Watching this game will also help me relate to my clients who came to therapy last week with “12” inked on their cheeks, with nails painted blue and green, and wearing all kinds of Seahawk accessories: hats, hoodies, and green and blue tennis shoes. The gals got decked out too!
As a novice 12th man who doesn’t own a television I had to figure out where to watch the game. I tuned in to FOX SPORTS on my lap top but the screen was too dinky. I made a bee line to the nearest big screen I knew of, the El Nopal Mexican Restaurant two miles south of my house. The sign out front said it all, “Superbowl Party Here.” I rarely hang out in taverns but this game was a priority!
I arrived an hour early, ordered a Corona and veggie burrito ($11.00), and staked my claim to a front row seat. The images on the high def television were mesmerizing. Flat screen TVs always make this sixty-one year old feel like throwing his glasses away.
As time for the coin toss drew closer the place filled with all manner of enthusiastic fans. They wore tiny footballs with flashing LED lights, festooned their hair with blue and green streamers spiked with goop, and to honor Washington and Colorado’s lax dope laws, a dozen guys toked up a storm in the parking lot. I have an aversion to all things flashy, goopy, and frenetic, so I ignored the building hysteria behind me and focused on the sixty inch screen before me.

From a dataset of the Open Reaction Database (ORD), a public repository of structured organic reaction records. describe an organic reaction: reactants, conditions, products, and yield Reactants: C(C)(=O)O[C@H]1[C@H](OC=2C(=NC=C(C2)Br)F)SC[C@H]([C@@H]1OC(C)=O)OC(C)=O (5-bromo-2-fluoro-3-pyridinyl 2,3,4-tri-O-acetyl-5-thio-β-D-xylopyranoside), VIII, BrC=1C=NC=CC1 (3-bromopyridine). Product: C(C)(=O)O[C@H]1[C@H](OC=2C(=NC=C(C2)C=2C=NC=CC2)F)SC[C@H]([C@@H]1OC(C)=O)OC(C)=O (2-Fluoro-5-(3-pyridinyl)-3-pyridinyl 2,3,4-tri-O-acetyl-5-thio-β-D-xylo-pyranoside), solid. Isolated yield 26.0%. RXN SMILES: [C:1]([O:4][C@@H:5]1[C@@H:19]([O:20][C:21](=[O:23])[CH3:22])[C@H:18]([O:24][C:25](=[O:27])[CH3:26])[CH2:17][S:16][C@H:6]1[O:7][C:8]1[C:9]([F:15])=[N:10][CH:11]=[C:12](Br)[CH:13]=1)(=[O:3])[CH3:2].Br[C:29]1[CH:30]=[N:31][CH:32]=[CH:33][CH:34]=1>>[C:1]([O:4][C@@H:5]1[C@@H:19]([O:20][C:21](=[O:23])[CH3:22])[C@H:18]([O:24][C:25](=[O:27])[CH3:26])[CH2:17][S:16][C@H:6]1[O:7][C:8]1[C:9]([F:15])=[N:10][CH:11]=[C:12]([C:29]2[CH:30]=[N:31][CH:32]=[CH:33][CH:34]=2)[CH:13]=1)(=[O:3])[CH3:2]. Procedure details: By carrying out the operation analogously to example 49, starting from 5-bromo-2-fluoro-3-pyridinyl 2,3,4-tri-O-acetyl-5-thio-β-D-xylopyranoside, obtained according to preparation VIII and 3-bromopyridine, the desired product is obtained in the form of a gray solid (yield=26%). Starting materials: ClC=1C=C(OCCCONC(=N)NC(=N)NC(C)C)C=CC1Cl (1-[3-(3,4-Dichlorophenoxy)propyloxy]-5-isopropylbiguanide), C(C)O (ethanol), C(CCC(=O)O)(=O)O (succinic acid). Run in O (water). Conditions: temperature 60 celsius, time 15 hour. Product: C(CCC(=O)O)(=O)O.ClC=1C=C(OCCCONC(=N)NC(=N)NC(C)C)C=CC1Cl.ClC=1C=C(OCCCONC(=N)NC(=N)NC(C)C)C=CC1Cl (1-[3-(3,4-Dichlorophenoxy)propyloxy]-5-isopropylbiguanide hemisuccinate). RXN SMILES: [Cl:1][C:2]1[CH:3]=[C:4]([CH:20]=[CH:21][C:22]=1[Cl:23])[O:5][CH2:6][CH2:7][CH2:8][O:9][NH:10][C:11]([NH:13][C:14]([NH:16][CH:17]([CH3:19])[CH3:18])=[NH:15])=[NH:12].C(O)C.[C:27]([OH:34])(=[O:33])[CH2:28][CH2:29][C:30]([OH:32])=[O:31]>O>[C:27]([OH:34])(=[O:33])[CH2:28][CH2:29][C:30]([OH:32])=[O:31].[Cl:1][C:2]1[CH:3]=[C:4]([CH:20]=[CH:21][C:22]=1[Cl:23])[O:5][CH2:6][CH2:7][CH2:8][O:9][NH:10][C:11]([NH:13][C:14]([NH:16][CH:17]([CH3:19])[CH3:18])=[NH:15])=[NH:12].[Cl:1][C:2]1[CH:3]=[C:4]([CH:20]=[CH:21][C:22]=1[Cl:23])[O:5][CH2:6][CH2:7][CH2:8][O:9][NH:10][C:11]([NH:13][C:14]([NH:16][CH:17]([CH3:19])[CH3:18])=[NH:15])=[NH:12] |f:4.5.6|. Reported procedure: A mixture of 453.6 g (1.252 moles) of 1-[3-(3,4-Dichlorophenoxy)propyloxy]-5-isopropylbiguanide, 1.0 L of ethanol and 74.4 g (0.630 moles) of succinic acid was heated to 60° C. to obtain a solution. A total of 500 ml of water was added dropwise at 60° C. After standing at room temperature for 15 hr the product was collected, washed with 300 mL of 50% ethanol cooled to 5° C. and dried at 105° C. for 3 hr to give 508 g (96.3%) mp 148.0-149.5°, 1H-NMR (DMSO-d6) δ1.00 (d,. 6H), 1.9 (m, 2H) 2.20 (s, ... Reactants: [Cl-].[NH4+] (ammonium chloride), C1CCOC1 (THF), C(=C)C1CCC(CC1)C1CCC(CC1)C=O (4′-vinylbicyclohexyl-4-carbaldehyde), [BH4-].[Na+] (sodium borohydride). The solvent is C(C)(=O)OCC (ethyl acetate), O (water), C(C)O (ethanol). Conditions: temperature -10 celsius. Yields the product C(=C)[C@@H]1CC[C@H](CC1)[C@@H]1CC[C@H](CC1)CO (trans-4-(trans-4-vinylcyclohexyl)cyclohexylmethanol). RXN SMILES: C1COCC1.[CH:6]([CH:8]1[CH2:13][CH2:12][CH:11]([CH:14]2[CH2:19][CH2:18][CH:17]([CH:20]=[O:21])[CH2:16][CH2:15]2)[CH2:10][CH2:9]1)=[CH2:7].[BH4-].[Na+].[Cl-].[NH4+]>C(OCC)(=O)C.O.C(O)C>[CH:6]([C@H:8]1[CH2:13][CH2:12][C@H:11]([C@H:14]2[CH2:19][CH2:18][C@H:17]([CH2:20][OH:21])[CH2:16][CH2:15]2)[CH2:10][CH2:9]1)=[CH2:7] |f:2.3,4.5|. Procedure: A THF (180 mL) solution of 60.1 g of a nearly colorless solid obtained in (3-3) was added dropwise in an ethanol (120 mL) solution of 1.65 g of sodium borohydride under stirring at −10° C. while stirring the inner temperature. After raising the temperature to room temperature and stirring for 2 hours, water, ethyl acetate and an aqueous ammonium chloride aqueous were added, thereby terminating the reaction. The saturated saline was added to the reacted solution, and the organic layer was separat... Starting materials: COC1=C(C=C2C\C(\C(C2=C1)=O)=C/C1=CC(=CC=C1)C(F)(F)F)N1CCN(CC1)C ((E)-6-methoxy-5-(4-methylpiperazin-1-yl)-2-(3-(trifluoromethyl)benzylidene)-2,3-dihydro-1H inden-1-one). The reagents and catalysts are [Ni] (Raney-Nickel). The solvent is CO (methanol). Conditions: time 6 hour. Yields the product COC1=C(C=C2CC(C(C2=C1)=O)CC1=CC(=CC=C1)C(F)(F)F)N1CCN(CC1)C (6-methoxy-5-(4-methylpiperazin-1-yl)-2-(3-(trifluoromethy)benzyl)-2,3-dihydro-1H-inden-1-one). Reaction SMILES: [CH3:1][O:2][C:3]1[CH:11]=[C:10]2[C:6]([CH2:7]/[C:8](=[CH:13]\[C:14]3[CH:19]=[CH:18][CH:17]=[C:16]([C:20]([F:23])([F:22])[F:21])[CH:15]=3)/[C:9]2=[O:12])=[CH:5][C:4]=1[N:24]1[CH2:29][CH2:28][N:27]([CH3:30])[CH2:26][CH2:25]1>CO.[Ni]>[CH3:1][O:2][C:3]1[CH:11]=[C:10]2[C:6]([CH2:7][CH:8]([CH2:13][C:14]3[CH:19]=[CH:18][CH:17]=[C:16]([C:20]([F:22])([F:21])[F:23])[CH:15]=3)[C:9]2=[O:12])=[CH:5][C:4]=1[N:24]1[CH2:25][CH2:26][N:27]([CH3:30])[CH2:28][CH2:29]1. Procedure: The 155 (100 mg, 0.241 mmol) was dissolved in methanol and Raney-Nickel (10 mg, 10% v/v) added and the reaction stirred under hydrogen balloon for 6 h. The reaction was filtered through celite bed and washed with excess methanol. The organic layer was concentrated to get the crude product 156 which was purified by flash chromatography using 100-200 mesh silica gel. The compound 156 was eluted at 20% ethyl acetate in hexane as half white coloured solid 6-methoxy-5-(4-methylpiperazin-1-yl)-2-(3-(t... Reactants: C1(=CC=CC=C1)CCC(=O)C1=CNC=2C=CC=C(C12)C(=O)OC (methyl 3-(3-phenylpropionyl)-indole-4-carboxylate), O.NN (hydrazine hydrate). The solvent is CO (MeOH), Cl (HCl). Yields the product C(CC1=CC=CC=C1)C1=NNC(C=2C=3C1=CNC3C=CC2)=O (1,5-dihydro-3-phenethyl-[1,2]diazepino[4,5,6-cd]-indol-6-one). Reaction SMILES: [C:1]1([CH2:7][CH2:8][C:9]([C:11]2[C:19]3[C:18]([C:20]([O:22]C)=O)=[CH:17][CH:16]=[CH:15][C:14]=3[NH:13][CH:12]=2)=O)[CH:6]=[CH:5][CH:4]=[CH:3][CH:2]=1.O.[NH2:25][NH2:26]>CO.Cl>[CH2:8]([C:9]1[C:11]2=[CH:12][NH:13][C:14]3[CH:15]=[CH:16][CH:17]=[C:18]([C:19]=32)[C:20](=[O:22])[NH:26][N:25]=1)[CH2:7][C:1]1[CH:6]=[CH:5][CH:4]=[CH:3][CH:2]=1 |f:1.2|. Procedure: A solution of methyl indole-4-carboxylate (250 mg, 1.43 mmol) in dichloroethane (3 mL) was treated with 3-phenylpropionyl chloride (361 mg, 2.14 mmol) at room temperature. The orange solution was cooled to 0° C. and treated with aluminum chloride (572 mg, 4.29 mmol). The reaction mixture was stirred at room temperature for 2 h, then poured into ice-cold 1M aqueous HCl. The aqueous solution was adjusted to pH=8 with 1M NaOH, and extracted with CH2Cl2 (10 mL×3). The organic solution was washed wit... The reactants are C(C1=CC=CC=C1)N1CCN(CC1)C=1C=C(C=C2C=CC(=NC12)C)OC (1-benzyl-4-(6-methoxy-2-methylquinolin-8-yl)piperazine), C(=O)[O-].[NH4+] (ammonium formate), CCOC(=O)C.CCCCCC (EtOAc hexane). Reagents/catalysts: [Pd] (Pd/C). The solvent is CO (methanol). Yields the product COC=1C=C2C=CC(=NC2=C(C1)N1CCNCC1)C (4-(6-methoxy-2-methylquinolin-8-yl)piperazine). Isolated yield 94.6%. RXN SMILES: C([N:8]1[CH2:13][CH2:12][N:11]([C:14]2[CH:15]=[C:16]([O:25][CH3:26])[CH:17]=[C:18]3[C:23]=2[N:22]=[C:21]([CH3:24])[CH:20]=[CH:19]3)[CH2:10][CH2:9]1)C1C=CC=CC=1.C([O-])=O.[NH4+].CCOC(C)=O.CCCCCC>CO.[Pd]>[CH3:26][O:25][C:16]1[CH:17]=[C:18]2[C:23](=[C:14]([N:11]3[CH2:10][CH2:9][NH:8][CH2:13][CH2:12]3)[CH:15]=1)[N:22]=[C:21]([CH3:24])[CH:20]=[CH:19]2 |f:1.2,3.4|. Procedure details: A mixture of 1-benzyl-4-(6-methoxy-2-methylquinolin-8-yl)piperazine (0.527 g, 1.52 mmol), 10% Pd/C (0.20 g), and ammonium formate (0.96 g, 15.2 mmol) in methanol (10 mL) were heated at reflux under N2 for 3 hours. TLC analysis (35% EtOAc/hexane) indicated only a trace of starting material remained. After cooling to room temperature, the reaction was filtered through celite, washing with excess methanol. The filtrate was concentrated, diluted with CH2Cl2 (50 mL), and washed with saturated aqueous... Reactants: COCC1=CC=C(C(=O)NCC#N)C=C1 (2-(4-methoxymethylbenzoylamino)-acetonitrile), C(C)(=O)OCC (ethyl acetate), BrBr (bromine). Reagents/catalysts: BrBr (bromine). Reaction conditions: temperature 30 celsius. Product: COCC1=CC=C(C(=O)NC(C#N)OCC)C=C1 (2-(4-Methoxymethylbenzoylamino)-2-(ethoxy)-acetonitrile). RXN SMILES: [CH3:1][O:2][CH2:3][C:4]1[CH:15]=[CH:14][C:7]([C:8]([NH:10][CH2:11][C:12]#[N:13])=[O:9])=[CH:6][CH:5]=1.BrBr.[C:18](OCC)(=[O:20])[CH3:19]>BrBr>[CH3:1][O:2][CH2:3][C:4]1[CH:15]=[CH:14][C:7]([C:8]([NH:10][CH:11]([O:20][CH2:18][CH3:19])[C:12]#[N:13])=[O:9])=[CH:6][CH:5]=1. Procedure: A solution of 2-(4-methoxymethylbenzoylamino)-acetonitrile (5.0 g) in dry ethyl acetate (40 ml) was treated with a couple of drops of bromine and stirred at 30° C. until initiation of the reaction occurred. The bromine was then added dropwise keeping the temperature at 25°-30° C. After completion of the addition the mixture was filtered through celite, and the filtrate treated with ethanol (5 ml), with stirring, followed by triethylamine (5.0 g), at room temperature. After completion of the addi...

Apparently the waitresses did not think this pregame fervor was enough. They whipped the crowd into a frenzy by cranking up the music—I had to lip-read Kurt Russell introducing the teams. They popped balloons with prize tokens inside—I won a football key chain and a whistle. And they invited the crowd to write our name on a dollar bill and put it in a brown paper bag. At the end of each quarter they’d remove a dollar and the winner would collect all the money. I purposely misspelled my name on my dollar bill to throw off the feds in their pursuit of citizens who deface money.
Those earnest waitresses were like Youth Pastors with ADHD and I was the hapless high school freshman. Pandemonium reigned.
At three-thirty sharp the owners thankfully turned down the music and turned up the volume on the television. After Joe Namath flipped the coin a second time—he misfired the first time—the game was afoot.
In 2008 Seattle Sonics moved to Oklahoma, the Seahawks lost the Superbowl in 2005, and the Mariners have never played in a World Series. Sports fans in the Pacific Northwest suffer not only from vitamin D deficiency; they suffer from sports angst. I was rooting for the Hawks as a matter of public mental health.